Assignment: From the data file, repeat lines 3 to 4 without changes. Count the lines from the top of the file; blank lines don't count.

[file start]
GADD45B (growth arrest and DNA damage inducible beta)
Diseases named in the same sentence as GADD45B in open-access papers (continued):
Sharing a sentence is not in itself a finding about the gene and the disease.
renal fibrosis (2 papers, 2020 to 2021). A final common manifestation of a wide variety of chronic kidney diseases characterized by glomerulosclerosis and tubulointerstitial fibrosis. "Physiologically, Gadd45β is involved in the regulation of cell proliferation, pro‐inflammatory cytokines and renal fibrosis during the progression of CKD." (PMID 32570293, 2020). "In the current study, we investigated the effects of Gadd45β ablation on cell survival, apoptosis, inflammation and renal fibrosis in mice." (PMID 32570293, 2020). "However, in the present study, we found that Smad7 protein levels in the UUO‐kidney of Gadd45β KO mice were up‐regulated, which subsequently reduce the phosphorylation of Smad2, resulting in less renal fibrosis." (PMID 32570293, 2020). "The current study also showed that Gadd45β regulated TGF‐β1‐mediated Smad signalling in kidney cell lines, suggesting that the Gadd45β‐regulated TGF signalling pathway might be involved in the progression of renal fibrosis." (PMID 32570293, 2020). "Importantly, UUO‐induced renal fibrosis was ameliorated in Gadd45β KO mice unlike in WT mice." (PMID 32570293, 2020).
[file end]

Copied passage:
Sharing a sentence is not in itself a finding about the gene and the disease.
renal fibrosis (2 papers, 2020 to 2021). A final common manifestation of a wide variety of chronic kidney diseases characterized by glomerulosclerosis and tubulointerstitial fibrosis. "Physiologically, Gadd45β is involved in the regulation of cell proliferation, pro‐inflammatory cytokines and renal fibrosis during the progression of CKD." (PMID 32570293, 2020). "In the current study, we investigated the effects of Gadd45β ablation on cell survival, apoptosis, inflammation and renal fibrosis in mice." (PMID 32570293, 2020). "However, in the present study, we found that Smad7 protein levels in the UUO‐kidney of Gadd45β KO mice were up‐regulated, which subsequently reduce the phosphorylation of Smad2, resulting in less renal fibrosis." (PMID 32570293, 2020). "The current study also showed that Gadd45β regulated TGF‐β1‐mediated Smad signalling in kidney cell lines, suggesting that the Gadd45β‐regulated TGF signalling pathway might be involved in the progression of renal fibrosis." (PMID 32570293, 2020). "Importantly, UUO‐induced renal fibrosis was ameliorated in Gadd45β KO mice unlike in WT mice." (PMID 32570293, 2020).